It’s that time of year again, Faustketeers. Time for another trip down the mean streets and shadowy back alleys of Noir City. I’ll be providing my usual ringside commentary for the full run of the festival so the geographically challenged can play along at home.
As always, there will be strong opinions, occasional spoilers and lots of swearing. Fasten your seat belts, it’s gonna be a bumpy ride.
The 17th (!!!) Annual Los Angeles Film Noir Festival kicked off with a tribute to redheaded bombshell Ann Sheridan.
First up, WOMAN ON THE RUN.
A sharp, twisty little thriller about a bitter, unhappily married woman who manages to fall back in love with her missing hubby while he’s on the run from a murderous gangster. Dennis O’Keefe, who I like more every time I see this film, plays a relentless tabloid journalist who turns out to be the killer. And no whining about spoilers, kids. Not only did I give you plenty of fair warning up front, this revelation doesn’t really count as a true spoiler. The evolution of O’Keefe’s character is a classic “bomb under the desk” kind of deal. The audience finds out he’s up to no good halfway through and then has to squirm in their seats for the whole rest of the movie while the oblivious Sheridan leads him right to her husband.
This flick is full of snappy, quotable dialog, much of which was improvised between Sheridan and O’Keefe. There are tons of vintage San Francisco street scenes and a bang up climax under a rollercoaster in an amusement park. There’s also a creepy Resting Bitch Face mannequin head the artist husband sculpted to look like his wife. Remember this, because we’re gonna come back to it later.
There are a lot of things to love about this movie. It’s a bittersweet romance about flawed, fucked-up and disillusioned grown ups but it’s also a tense, fast paced thriller with plenty of action. Mistress Christa says check it out.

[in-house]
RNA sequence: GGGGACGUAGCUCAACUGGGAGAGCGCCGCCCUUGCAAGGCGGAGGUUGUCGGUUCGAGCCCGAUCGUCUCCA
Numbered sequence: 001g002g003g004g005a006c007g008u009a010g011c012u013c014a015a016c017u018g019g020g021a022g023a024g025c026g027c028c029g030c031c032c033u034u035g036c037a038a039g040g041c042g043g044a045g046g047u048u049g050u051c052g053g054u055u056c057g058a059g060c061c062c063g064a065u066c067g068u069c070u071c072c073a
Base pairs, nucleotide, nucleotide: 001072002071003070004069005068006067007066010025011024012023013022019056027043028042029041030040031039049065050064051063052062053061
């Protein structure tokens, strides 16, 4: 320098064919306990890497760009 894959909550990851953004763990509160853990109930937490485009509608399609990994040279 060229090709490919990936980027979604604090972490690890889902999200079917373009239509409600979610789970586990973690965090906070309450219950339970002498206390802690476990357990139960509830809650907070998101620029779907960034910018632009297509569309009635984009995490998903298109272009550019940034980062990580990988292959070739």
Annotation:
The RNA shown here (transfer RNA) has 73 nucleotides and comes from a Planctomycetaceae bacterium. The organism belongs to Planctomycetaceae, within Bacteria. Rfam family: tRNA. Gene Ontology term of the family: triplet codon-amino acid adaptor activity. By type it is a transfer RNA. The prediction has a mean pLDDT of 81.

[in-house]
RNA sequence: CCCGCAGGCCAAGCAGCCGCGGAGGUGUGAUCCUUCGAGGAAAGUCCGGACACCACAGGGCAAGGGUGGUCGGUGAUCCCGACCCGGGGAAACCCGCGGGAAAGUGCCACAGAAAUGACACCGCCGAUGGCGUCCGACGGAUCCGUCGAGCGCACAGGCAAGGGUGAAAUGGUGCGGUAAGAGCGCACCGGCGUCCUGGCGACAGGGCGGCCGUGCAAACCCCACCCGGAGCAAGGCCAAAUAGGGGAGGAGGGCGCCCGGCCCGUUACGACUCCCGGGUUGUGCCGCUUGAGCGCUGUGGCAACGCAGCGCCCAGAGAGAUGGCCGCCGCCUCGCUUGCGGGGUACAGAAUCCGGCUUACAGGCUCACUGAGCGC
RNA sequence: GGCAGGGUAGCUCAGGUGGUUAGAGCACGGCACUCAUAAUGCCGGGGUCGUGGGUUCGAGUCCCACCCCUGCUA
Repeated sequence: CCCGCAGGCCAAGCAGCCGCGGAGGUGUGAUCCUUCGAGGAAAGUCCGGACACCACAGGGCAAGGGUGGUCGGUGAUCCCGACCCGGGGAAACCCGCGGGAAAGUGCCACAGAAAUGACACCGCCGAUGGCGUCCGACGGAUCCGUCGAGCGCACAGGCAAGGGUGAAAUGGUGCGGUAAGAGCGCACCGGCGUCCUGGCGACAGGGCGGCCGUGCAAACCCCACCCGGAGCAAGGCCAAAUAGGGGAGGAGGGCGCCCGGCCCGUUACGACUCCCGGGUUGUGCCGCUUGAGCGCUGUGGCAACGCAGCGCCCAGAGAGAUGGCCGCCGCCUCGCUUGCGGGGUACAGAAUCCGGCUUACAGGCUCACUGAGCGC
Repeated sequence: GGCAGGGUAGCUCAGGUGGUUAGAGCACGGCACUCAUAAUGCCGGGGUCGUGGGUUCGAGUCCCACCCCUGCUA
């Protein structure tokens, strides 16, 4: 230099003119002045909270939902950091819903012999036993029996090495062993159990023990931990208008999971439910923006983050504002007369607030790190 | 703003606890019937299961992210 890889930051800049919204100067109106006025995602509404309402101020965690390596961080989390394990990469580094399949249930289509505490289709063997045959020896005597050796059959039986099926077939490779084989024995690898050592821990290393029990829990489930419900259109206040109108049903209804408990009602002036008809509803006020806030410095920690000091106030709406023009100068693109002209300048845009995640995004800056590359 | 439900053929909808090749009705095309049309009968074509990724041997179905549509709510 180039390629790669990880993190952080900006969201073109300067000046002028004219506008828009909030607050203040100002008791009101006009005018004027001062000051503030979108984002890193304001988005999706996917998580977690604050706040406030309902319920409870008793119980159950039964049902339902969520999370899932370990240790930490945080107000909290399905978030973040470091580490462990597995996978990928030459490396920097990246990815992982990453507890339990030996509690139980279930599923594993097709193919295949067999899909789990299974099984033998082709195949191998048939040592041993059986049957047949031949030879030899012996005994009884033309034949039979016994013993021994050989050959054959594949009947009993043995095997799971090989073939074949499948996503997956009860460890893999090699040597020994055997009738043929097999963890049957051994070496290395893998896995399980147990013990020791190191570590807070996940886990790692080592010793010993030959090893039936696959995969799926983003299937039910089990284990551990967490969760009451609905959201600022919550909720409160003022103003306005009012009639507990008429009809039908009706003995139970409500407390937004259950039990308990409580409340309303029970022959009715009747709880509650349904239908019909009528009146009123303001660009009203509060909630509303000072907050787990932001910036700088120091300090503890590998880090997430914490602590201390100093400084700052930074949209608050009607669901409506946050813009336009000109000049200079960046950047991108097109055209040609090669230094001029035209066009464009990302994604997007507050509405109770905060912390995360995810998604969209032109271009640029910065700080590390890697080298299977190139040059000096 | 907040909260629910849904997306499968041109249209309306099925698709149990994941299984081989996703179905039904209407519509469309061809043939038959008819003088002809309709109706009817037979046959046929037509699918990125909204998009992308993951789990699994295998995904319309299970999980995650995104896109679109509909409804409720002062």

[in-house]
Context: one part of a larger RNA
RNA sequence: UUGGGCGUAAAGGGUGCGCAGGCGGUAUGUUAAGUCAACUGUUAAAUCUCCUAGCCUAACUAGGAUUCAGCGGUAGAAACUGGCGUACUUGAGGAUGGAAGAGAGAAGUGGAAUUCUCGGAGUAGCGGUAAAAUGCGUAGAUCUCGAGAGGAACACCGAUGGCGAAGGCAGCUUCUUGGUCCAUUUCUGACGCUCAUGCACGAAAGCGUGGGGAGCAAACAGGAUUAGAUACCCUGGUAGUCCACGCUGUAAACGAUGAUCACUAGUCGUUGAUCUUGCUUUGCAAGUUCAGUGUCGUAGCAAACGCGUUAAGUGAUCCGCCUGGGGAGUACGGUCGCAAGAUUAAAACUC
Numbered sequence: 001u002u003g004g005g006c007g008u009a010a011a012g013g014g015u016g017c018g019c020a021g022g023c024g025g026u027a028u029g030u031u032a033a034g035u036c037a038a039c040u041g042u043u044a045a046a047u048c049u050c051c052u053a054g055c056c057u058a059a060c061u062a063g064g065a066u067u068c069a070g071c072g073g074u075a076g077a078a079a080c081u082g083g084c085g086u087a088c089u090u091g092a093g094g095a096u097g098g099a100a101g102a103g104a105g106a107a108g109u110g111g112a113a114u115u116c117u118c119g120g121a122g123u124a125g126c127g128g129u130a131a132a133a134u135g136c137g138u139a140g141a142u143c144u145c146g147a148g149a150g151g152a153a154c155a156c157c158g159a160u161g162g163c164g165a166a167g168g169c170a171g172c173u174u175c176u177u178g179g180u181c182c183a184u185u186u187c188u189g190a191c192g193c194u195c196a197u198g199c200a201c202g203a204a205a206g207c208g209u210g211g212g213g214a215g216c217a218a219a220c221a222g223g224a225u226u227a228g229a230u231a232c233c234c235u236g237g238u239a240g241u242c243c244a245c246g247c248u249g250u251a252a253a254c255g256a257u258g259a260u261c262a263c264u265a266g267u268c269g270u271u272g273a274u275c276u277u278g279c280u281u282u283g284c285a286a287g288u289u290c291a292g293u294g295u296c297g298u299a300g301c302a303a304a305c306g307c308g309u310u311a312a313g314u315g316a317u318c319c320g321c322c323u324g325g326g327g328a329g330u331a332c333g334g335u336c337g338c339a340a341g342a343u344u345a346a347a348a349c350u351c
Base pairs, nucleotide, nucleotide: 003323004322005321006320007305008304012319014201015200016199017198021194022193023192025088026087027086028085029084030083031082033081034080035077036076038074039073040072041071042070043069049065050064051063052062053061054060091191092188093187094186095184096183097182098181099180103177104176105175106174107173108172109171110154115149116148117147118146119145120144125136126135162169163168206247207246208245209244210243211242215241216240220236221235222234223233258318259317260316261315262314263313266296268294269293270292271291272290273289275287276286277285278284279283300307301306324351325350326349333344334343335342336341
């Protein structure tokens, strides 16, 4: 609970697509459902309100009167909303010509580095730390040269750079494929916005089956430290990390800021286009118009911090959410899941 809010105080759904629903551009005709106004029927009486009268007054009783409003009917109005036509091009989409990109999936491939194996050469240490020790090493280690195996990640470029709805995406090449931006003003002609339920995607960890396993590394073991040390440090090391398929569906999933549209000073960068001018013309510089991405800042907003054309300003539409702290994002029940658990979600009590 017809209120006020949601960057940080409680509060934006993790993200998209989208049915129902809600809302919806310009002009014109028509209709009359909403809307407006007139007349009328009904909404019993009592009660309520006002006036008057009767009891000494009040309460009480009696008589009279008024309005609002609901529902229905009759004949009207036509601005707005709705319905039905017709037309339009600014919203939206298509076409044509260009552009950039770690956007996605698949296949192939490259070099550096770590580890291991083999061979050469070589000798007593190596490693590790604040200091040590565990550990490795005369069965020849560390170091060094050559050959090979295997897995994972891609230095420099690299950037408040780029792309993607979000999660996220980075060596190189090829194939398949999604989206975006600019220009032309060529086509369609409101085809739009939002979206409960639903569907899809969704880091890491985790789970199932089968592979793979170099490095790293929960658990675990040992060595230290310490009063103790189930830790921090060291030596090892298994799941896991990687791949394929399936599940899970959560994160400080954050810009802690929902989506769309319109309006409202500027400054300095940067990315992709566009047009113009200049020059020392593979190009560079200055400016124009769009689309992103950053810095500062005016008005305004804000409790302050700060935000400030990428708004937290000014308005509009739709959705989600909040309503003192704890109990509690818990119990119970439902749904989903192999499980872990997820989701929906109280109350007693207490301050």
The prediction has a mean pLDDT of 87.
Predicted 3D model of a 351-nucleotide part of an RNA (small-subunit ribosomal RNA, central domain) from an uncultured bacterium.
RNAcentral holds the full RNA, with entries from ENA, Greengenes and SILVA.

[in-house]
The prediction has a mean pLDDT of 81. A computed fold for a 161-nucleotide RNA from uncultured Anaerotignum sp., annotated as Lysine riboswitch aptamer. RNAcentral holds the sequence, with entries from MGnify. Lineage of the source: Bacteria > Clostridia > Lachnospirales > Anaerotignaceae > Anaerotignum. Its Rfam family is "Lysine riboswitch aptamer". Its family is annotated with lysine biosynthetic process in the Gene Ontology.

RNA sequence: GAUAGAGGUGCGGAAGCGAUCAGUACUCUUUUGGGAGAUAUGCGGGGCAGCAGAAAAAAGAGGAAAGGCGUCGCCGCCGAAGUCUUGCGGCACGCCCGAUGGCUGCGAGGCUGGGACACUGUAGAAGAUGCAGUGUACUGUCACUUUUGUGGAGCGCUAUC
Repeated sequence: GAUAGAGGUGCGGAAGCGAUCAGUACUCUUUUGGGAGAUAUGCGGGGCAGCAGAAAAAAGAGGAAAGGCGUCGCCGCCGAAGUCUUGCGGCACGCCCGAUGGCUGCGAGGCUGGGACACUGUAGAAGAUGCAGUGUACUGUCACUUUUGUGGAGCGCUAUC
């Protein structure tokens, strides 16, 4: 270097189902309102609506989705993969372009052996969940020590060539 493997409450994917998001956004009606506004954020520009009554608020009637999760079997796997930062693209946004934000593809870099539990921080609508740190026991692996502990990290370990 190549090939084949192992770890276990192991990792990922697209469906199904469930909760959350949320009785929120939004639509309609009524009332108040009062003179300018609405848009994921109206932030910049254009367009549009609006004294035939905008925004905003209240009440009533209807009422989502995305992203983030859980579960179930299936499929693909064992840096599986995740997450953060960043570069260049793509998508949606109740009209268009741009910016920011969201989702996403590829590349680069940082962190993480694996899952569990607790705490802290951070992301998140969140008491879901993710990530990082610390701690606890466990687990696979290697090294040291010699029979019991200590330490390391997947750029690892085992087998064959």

Next on the bill was THE UNFAITHFUL.
I really wanted to love this one. For starters, it’s penned by pulp writer and Noir City favorite David Goodis. Plus, there’s a female killer and it deals with taboo subject matter deemed “suitable only for adults.” Count me the fuck in.
The story starts with socialite Ann Sheridan receiving a call from husband Zachary Scott to let her know he’ll be back in town earlier than expected. Later that night, a mysterious man shows up at her house and tries to “attack” her. (Because you can’t just come out and say rape back then.) She’s not having it, so she stabs him. Obvious case of self defense, right?
Only it turns out her attacker is a sculptor. She claims she’d never met him before the attack, but the last masterpiece he created before having his heart ventilated with a cheap souvenir letter opener was this:
Remember the Resting Bitch Face Ann Sheridan Head in the first film? Well here we are again with another creepy sculpture, only this one is a little less bitchy and more naked. I’m gonna leave it to the smarty-pants academic types to come up with some kind of metaphorical analysis of this reoccurring theme. The juxtaposition between men’s idealized (or demonized) interpretations of women and the real thing, maybe? I dunno, I just thought they were both kind of disturbing. But I’ve always been weirded out by mannequins and other kinds of fake people.
Anyway, once this creepy head is revealed, Sheridan’s character is swiftly ensnared in her own web of lies. In classic Noir fashion, her one mistake escalates and grows increasingly unmanageable until she is trapped in the famous downward spiral that we all know and love.
Only somehow, that’s not what ends up happening.
I was so on board with this film until about three quarters of the way through, when it suddenly turns into a dreary, moralistic marriage counseling session. Yes, there’s a heavy-handed happy ending. You have to wonder if this was Goodis’ original intention for the story or if this happily-ever-after shit was mandated by the studio.
Funny, but the happy ending in the previous film didn’t bother me nearly as much as this one did. Maybe because it felt hard won and complicated, whereas this one just ends with divorce attorney Lew Ayers lecturing the two leads like naughty children.
That being said, I loved Eve Arden as the catty scandal-magnet divorcee. I want her to be my life coach.
While I can’t exactly recommend this one, it’s probably worth watching if you turn it off ten minutes before the end.
Tonight we’ve got a Bogart-related double shot featuring something old and something new. It’s the classic DARK PASSAGE and then the premiere of a brand new Neo Noir film THIS LAST LONELY PLACE, produced by Bogart’s estate. Stay tuned, Noirhounds.
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